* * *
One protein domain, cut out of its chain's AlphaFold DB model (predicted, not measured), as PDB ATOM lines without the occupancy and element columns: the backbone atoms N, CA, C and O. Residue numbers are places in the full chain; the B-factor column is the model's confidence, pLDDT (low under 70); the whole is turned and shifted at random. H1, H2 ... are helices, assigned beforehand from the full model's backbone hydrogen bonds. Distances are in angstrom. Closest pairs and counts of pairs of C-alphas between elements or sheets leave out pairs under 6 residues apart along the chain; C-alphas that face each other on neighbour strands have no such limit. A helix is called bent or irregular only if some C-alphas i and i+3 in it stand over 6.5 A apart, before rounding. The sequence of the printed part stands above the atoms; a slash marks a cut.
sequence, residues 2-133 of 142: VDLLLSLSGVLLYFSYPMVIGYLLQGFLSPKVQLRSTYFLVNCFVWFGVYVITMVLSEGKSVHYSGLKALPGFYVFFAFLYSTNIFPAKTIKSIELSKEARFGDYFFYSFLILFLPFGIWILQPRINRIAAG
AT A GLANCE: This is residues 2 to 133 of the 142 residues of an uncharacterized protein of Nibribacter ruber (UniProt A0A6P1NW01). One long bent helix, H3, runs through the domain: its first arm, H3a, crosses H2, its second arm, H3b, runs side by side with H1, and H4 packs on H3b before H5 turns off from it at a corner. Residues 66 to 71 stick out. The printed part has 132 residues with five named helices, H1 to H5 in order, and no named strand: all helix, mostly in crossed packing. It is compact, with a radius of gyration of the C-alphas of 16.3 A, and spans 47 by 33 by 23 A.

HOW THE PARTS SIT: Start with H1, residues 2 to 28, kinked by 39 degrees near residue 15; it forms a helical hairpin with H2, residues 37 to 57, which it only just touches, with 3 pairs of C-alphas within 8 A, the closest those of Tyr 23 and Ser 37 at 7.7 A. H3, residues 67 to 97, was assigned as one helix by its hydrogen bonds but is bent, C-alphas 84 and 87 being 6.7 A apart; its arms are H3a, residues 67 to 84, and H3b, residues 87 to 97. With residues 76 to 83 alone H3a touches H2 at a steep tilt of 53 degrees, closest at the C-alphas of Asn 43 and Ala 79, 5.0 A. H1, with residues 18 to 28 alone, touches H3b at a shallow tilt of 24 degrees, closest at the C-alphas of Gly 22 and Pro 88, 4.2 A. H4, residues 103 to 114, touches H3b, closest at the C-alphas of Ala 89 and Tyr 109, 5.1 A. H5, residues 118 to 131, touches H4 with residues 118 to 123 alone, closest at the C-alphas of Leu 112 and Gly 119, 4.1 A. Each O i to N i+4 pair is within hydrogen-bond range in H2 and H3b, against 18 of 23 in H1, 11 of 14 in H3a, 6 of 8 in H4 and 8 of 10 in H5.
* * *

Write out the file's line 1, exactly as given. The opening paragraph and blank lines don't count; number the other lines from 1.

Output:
sequence, residues 2-133 of 142: VDLLLSLSGVLLYFSYPMVIGYLLQGFLSPKVQLRSTYFLVNCFVWFGVYVITMVLSEGKSVHYSGLKALPGFYVFFAFLYSTNIFPAKTIKSIELSKEARFGDYFFYSFLILFLPFGIWILQPRINRIAAG